Mirai botnet malware was first discovered in August 2016. It targeted routers and IoT (Internet of Things) devices, mainly Internet Protocol (IP) cameras.
Mirai spread across the Internet like wildfire. Each device it successfully infected became a slave to the huge Mirai botnet. With a botnet, cyber attackers can remotely control thousands upon thousands of computing devices (such as IoT cameras) to engage in coordinated cyberattacks. Botnets are often used for distributed denial of service attacks (DDoS), because they can easily overwhelm their networked targets with a massive amount of packets, overflowing memory buffers and shutting them down.
Imagine a stampede of thousands of crazy shoppers storming through the doors of a discount department store on Black Friday, trampling their victims. Now imagine if all of those crazy shoppers were the Borg from Star Trek: The Next Generation, controlled by a single hivemind. That's what a botnet-driven DDoS attack is like.
The Mirai botnet is perhaps most infamous for how it shut down the Dyn network of domain name servers (DNS) on October 21, 2016. Millions and millions of people and businesses relied upon those Dyn DNS servers in order to use the Internet in the ways they were accustomed to, whether or not they knew it. (Do you know which DNS servers you’re using right now?)
DNS is used by PCs, mobile devices, and other sorts of internet-connected computers to translate difficult-to-remember IP addresses into easy to remember domain names like (to give a completely random example) cylance.com. People could use IP addresses directly in web browsers, email clients, and other Internet applications if their DNS isn’t working.
But even those of us who are computer networking specialists probably couldn’t look up which IP addresses are associated with which domain names without using services like the whois.net website, and we likely don’t keep a record of what their IP addresses are.
So without working DNS, we’d be stuck. And because millions of people relied upon Dyn’s DNS servers, Dyn’s DDoS attack effectively kept them offline.
By 2016, IoT devices had already become a lot more common in people’s homes, businesses, and institutions. Nearly three years later, I wouldn’t be surprised if the number of IoT devices online has doubled since then. I just think of how many more Google Home and Amazon Echo devices I see in people’s homes, and how many more connected cars there are on the road. So the next Mirai could be a lot more destructive than the first one.
Echobot is the latest Mirai for Summer 2019. I’m not being metaphorical here. Echobot is literally the same code as Mirai, just with new modules in order to exploit different vulnerabilities. Unit 42’s Ruchna Nigam reported:
“As part of ongoing research, we’ve recently discovered a new variant of Mirai that has eight new exploits against a wide range of embedded devices. These newly targeted devices range from wireless presentation systems to set-top-boxes, SD-WANs, and even smart home controllers.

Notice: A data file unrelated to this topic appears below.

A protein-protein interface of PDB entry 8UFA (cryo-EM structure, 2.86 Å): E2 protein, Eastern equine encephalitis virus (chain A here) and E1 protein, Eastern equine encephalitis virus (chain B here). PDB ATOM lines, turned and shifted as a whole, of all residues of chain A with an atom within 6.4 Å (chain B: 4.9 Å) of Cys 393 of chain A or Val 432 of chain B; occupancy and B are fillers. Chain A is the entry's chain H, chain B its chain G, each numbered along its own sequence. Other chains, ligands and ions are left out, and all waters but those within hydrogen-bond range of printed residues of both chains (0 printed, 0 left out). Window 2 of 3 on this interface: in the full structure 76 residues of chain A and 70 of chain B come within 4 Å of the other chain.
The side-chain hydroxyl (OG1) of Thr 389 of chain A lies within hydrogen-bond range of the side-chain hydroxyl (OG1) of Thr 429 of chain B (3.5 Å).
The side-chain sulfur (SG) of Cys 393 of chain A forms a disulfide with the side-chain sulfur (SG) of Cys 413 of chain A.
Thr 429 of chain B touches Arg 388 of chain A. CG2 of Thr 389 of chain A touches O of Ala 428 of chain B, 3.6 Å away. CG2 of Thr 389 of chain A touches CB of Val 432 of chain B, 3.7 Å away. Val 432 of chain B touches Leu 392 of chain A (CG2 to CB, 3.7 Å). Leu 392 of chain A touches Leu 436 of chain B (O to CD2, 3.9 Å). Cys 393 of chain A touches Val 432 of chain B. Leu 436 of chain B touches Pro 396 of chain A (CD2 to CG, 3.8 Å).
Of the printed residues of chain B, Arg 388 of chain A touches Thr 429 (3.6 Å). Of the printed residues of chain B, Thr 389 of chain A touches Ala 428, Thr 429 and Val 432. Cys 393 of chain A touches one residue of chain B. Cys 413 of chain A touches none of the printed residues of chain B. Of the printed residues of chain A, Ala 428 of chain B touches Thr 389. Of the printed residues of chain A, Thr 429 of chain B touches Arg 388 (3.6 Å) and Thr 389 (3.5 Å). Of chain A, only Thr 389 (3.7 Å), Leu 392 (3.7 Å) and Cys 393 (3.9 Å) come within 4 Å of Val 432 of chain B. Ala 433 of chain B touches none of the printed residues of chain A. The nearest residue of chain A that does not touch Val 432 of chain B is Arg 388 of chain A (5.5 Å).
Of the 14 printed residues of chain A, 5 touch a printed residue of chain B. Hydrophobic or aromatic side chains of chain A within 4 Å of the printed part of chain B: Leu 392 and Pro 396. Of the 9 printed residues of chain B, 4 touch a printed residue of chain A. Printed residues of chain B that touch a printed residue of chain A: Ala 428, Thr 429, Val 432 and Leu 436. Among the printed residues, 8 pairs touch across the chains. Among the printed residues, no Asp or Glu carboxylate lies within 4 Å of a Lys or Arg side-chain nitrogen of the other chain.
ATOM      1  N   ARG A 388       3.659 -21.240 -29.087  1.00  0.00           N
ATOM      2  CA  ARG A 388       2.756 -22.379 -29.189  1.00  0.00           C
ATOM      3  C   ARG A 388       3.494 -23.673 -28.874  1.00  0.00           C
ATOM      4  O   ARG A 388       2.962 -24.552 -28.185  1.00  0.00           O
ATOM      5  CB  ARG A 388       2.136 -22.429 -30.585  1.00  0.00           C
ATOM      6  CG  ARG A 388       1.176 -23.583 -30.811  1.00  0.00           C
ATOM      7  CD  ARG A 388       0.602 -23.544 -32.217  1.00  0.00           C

Mirai initially made use of default credentials to gain access to devices. 2018 saw the emergence of campaigns involving variants incorporating several exploits within the same sample, allowing for the harvesting of several different kinds of IoT devices into the same botnet. Since then we have also observed Mirai malware authors experimenting with new exploits to gauge gains in bot count from the use of these exploits.”
IoT devices and routers could security-harden against the 2016 version of Mirai by making sure that they don’t use the default login credentials. But cyber attackers are constantly deploying new exploit modules into Echobot, so the best that we can do is to make sure that the software in these devices have their latest security patches.
Security researcher Larry Cashdollar explains:
“Botnet developers are always looking for ways to spread malware. They are not just relying on exploiting new vulnerabilities that target IoT devices, but vulnerabilities in enterprise systems as well. Some of the new exploits they've added are older and have remained unpatched by the vendor.
It seems the updates to Echobot are targeting systems that have possibly remained in service, but whose vulnerabilities were forgotten. All we can do is learn from our mistakes and do our best to prevent them from happening in the future.”
Unfortunately, many IoT devices and home routers are notoriously difficult to patch. As ZingBox’s Xu Zou wrote:
“The biggest and most obvious security challenge with Internet of Things devices such as connected medical devices is the inability to easily upgrade or patch them. The typical advice for avoiding cyber attacks continues to be, ‘install the latest patch.’
This was heard often in the wake of the WannaCry ransomware and the NotPetya wiperware. But how would a clinical engineer go about figuring out the underlying firmware and the patch version of an infusion pump, the operating system of a thermostat to determine whether a patch is needed, where to get the patch, or whether patching is even permitted by the manufacturers or regulators?”
The multifaceted nature and immense diversity of IoT devices make security patching much more difficult and challenging than patching more conventional computers like PCs and smartphones. Some of the vulnerabilities that Echobot has been exploiting date back as far as 2009. Deploying patches to many of these devices is a literal nightmare.
And the cyber attackers behind Echobot keep updating the malware with new exploit modules, randomly trying whichever ones they can find and keeping the most effective ones. For that reason, plus IoT devices being even more common than in 2016, Echobot has the potential to do a lot more harm worldwide than the original Mirai malware.